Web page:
Just how many reasons do you need to visit Prague?

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From winding cobblestone streets to 600-year-old mechanical clock faces, Prague is the ultimate European escape.


Words by David Baker/Air Malta | Extract taken from March's 2020 Il-Bizzilla Magazine | Read more here


Prague doesn’t need a brochure to sell itself. Thirty years ago, the city (Praha as the Czech pronounce it) was a mystery to world travellers; now, however, it is one of the most popular destinations in Europe and for many good reasons. So how many would you like me to list?


Well for a start, while the city’s nickname is ‘The City of a Hundred Spires’, it is in fact decorated with nearly a thousand towers and spires! Then there are Romanesque chapels and cellars, Gothic cathedrals, scores of palaces, churches, over 200 parks, gardens and squares, unique Cubist architecture, countless delicious local Czech beers and delicious food. All of which makes it a place with no parallel in the world.


As an added bonus, it is a very affordable city compared to its European counterparts. Enough reasons to go see it?


Millions do so each year, so timing your visit is very important. If you don’t like crowds, best visit between January to March/April and October to December. Whatever date you choose though, Prague is abuzz with street fairs, exhibitions, concerts and beer. It’s like a nonstop carnival is being played out on the cobblestoned streets.Prague’s picturesque downtown veils both a dark legacy and a resilient past. Dating back to about A.D. 870, the city has withstood numerous overthrows, invasions, fires and floods. It's this reputation for survival and perseverance that has made the Czech capital so fascinating.


Today, the storied churches, narrow streets, daunting hilltop castle and statue-lined bridges create the scene of an urban fairy tale where even the most jaded traveller would have trouble resisting this city's charms.


With so many reasons to visit, how do you best spend your time?



Few cities can claim to have such a picturesque river as the Vltava, the largest in the Czech Republic and which divides the city; The Castle District and Lesser Town are on the left bank and the Old Town, New Town, and Jewish Quarter on the right bank.



Within the city confines, it's spanned by over thirty bridges and footbridges. Its water gently laps the edges of ten islands and each day dozens of steamers, rowboats and pedal boats glide through its waters. It's the soul of the city and is perfectly complemented by the medieval Charles Bridge. This 1,700-foot long medieval walking bridge, with its Baroque statues connects the two sides of Prague.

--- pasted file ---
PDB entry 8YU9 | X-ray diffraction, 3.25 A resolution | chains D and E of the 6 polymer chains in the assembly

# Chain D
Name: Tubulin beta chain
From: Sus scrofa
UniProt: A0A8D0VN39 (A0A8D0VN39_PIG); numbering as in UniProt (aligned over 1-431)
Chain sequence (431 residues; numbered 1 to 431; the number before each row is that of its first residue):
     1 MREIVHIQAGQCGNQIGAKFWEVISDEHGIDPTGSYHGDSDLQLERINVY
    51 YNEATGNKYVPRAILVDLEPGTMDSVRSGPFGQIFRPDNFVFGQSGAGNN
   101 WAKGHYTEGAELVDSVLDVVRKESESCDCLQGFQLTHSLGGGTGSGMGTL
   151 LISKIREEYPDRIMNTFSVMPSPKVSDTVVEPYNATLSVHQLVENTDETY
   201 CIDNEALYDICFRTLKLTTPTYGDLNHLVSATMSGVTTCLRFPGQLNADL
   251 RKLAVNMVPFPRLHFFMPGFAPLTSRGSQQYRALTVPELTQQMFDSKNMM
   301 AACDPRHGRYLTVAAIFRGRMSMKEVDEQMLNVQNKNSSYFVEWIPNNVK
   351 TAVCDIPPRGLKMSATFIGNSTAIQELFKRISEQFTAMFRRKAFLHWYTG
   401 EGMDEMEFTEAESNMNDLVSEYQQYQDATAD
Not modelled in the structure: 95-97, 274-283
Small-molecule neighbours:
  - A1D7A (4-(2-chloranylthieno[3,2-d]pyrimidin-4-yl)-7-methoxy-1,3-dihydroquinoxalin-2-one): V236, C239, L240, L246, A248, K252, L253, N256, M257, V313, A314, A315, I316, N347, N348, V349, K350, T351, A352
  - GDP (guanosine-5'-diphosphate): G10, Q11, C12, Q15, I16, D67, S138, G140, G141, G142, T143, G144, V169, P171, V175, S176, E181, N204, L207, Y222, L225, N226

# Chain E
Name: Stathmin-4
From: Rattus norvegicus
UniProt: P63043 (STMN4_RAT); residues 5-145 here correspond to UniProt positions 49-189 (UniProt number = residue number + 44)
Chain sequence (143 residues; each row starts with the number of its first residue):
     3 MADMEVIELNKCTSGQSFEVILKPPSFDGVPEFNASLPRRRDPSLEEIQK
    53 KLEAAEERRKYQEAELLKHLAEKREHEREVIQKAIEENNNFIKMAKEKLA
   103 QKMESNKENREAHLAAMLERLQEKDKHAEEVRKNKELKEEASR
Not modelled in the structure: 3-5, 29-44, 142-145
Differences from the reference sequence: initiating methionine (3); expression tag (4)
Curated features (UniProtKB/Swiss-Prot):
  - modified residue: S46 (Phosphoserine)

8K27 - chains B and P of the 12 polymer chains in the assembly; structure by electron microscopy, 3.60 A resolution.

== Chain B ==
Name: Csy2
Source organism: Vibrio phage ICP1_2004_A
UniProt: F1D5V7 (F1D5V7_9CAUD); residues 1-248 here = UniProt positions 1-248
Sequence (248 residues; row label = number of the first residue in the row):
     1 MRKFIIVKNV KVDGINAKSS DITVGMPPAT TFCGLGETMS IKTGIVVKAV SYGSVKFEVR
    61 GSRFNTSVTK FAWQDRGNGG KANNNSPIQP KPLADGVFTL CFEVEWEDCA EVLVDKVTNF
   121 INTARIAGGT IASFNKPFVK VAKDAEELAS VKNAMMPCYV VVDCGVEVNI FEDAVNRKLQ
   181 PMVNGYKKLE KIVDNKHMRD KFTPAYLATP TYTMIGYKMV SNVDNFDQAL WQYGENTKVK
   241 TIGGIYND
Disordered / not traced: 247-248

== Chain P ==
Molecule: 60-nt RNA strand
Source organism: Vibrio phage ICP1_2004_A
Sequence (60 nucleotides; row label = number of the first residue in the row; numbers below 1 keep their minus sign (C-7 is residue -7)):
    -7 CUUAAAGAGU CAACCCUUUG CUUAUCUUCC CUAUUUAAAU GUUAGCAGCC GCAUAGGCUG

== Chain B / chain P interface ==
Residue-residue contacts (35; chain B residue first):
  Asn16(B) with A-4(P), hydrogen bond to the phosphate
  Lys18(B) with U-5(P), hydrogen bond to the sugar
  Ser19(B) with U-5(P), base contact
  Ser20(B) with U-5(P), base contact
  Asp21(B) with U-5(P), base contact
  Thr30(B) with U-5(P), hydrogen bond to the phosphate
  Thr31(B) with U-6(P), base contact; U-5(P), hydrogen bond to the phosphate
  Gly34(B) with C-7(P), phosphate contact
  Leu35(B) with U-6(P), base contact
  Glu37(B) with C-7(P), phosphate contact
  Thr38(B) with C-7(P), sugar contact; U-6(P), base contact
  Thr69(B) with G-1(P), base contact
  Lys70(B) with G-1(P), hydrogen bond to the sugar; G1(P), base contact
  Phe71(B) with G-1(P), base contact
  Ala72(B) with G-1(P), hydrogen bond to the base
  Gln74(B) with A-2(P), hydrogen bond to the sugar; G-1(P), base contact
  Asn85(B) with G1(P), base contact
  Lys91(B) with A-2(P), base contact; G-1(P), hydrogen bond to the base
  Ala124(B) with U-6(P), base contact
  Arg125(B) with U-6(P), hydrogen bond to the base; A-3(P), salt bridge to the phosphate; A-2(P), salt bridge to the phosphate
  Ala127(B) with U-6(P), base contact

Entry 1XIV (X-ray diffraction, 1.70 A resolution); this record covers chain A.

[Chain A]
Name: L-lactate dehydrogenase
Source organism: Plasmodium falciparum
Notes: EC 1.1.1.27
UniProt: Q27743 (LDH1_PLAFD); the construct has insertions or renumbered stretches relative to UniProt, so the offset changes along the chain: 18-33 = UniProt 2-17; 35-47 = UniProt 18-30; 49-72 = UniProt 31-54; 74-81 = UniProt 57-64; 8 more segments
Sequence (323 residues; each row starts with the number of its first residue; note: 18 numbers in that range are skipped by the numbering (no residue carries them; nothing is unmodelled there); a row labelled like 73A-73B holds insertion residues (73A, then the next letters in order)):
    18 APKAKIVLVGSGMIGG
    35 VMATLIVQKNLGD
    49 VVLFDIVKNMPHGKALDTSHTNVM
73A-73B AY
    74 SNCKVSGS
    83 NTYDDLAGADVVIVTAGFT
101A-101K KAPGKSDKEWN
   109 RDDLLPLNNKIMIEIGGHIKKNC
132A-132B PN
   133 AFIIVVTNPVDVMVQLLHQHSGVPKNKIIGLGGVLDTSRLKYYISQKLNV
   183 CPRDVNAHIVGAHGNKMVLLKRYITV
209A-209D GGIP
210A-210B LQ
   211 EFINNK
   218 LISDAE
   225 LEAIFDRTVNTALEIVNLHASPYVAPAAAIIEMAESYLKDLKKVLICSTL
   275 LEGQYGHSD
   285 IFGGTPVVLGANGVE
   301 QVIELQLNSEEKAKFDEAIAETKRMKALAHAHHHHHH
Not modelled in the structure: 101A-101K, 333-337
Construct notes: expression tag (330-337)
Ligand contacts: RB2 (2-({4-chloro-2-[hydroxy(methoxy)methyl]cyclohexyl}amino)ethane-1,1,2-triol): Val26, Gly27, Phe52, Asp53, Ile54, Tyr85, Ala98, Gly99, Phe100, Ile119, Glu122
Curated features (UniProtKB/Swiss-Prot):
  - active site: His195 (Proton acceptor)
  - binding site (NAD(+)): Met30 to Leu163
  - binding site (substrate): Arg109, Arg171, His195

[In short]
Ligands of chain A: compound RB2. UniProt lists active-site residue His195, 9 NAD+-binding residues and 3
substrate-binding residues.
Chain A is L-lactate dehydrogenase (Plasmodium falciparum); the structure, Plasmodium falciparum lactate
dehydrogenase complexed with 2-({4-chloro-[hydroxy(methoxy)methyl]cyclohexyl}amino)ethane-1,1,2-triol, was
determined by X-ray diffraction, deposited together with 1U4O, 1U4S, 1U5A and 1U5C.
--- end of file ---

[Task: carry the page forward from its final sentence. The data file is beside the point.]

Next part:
The Vltava embankment is a popular part of Prague community life. Farmers’ and flea markets are held here, and in the summer, people stroll, dance, take part in sports, and organise exhibitions, while in the winter, one of the boats anchored here is turned into a sauna.


The river gives Prague an aura of romance and mystery which makes one fall in love with the city on first sight and enough of a reason for honeymooners to choose Prague as their destination of choice.



According to the Guinness Book of World Records, Prague Castle, dating back to the 9th century, is the largest ancient castle in the world.


The iconic structure is the inspiration for fairy tales, films and television shows, as it is one of the most substantial remnants of medieval times. The Castle is really more of a village or small town on the top of a hill, overlooking expansive Prague – and what a breathtaking view it is!



You can admire the ancient heart of the city from the observation deck of the tower of Old Town Hall and discover the charm of the Lesser Town roofs from the tower of St Vitus Cathedral.


Unforgettable views are also possible from the Petřín lookout tower, from Letná Park or from the ramparts of Vyšehrad.


An unusual sight arises for those who climb Vítkov Hill, dominated by the majestic statue of military leader Jan Žižka. You'll get an unique view of the illuminated panorama of Prague Castle from here, especially in the early evening. If you are interested in exploring the castle and the area surrounding it, then be sure to keep a full day aside.


The Old Town Square is where the magic happens. Walk around it a couple of times, and you will find everything you could possibly be looking for – from pub crawls and magic to breakdance shows, you will never have enough of its vibrant energy.